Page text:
Anchovy armada in OB fueling feast for sea life, sea birds
by JORGE VALCARCEL
Jul 30, 2014 | 2647 views | 0 0 comments | 17 17 recommendations | email to a friend | print
Dolphins and pelicans take part in a free-for-all as the anchovy population explodes around the Ocean Beach Pier. Scripps Institute of Oceanography scientists said this is something they have not seen in years. Scientists know that anchovy and sardine populations have a cyclical nature tied to changes in water temperature. 
Courtesy photo by Jorge Valcarcel
Dolphins and pelicans take part in a free-for-all as the anchovy population explodes around the Ocean Beach Pier. Scripps Institute of Oceanography scientists said this is something they have not seen in years. Scientists know that anchovy and sardine populations have a cyclical nature tied to changes in water temperature. Courtesy photo by Jorge Valcarcel
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A massive school of anchovies swarms around the Ocean Beach area.                                                                        Courtesy photos by Jorge Valcarcel
A massive school of anchovies swarms around the Ocean Beach area. Courtesy photos by Jorge Valcarcel
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Fisherman at the Ocean Beach Pier are hunting not only the armada of anchovies but also the larger predators who seek them out for food.
Fisherman at the Ocean Beach Pier are hunting not only the armada of anchovies but also the larger predators who seek them out for food.
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If you have been out to the Ocean Beach Pier lately, you have probably seen the large numbers of pelicans, terns, dolphins and sea lions feasting. These predators are reaping the benefits of large schools of anchovies that have taken up residence along the shores in recent weeks.

The first large school of anchovies was sighted in early July off Scripps Pier in La Jolla. The video that Scripps made of this anchovy “aggregation” went viral (www.youtube.com/watch?v=XvxIdkhsoqU ), with more than 4 million hits and counting. Scripps scientists estimated the school had more than a billion fish in it. A week later, the large schools appeared off Ocean Beach and Sunset Cliffs, easily spotted from shore by the presence of large numbers of diving birds and dolphins.

David Checkley, Scripps Institute of Oceanography biological oceanographer, said this is something they have not seen in years. He and his colleagues are hesitant to point to a definitive explanation. They do have a number of clues, however. Scientists know that anchovy and sardine populations do have a cyclical nature that is tied to changes in water temperature. What scientists call the “pacific decadal oscillation” (PDO) is a type of long-term El Nino that causes ocean temperature changes over decades, as opposed to El Niño/La Niña’s short-term effects. As the ocean temperature decreases, the anchovy population increases and the sardine population decreases. As the ocean temperature rises over decades, the opposite happens. PDO seems to have a cycle that takes about 50 to 75 years to complete.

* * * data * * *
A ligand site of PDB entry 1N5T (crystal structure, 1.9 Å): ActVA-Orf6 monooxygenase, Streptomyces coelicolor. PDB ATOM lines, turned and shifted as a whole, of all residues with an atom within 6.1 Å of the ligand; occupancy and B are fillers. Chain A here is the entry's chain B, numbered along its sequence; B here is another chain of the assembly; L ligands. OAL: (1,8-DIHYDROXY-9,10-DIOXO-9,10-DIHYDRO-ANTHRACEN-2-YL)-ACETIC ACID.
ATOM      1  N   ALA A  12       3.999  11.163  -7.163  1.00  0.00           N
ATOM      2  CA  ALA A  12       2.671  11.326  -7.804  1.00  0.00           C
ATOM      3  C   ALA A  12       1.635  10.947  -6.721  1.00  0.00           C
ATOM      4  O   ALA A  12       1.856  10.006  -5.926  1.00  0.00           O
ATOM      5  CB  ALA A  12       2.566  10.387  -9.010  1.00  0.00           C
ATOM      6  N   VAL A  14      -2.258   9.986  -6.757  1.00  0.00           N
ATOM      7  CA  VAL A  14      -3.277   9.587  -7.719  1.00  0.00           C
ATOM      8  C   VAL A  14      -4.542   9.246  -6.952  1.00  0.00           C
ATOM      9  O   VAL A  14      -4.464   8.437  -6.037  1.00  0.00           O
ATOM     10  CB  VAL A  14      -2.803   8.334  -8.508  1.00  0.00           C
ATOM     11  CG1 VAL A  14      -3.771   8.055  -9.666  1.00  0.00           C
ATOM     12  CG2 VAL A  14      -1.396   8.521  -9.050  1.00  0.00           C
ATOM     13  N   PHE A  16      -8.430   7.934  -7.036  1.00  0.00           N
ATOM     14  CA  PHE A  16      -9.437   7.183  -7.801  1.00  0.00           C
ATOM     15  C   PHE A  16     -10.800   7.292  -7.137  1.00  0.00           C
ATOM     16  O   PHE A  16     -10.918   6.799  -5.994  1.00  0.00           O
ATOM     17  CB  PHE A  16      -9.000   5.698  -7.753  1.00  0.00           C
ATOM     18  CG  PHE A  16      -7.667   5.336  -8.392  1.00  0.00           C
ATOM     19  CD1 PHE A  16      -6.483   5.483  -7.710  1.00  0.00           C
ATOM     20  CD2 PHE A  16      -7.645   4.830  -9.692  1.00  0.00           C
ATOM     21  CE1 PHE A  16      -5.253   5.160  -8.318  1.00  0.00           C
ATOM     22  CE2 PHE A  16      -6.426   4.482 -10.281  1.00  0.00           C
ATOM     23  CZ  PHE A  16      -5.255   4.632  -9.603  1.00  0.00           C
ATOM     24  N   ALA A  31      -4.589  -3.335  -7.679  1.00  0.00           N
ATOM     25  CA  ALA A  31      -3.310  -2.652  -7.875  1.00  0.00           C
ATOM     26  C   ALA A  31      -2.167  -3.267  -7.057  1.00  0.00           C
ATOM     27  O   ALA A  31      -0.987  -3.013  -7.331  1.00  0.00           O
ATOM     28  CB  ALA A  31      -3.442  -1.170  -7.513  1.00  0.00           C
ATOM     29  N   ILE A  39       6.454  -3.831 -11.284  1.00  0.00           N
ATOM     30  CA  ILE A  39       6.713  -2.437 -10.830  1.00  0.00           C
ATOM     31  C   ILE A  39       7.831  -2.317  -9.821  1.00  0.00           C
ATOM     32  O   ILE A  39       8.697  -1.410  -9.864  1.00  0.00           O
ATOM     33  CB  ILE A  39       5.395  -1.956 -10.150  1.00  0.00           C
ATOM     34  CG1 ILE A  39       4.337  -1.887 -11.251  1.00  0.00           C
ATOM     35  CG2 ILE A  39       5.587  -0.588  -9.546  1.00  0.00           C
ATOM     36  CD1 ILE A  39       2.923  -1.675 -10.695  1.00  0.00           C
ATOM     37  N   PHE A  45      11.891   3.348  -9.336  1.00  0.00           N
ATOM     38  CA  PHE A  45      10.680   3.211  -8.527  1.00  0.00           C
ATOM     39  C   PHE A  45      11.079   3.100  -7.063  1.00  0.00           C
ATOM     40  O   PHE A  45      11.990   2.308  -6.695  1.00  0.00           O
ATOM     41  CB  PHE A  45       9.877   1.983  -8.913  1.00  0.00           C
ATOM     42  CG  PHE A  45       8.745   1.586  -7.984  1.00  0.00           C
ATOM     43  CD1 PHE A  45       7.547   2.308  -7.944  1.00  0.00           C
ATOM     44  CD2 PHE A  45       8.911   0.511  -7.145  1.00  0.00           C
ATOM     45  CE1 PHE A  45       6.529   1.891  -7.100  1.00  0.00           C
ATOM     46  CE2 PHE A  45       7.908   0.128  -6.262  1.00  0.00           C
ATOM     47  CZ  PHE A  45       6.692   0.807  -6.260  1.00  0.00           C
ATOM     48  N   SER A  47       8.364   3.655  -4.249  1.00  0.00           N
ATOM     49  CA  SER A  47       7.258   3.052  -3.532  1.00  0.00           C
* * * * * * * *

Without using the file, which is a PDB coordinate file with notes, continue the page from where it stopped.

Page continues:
Checkley points to the P.D.O. as a possible causation for the increase in anchovy schools. He also notes that because anchovies prefer cooler water, they do sometimes aggregate near shore after winds have blown up colder water from the deep, a process known as “upwelling.” This could also figure into it.

These huge conglomerations of fish are often referred to as “bait balls” by fisherman, and word is out that the fishing is firing. It is hard to find a spot along the pier with everyone from Imperial Beach to Los Angeles trying to catch a little piece of the action.  Most people are not after the actual anchovies but the larger fish that feed on the anchovies. These anchovies, known as the northern anchovy (Engraulis mordax), do not grow much more than 25 centimeters, but the fish that eat them grow much larger. Large numbers of predatory bonita and mackerel are being caught off the Ocean Beach Pier.

For a few lucky fishermen, there are some elusive yellowtail, dorado, and barracuda to be caught. Some fishermen, however, are content to simply catch the small anchovy, claiming that fried and eaten whole, it is a delicacy.

This anchovy is the same that you might eat on your pizza. But Scripps scientists point out that the anchovy supply comes not from the Pacific but from huge anchovy fisheries off the West Coast of Africa.

Scientists say we might see this phenomenon again for many more years to come. Then again, we might not. The mysteries of the sea are just that — mysteries. If you want to appreciate one of these enigmas firsthand, head out to the beach and look for all the birds the point to the spot where billions of small anchovies are struggling to stay alive in our wild and beautiful backyard — the Pacific Ocean

— Jorge Valcarcel is a local freelance journalist who contributes to the San Diego Community Newspaper Group.

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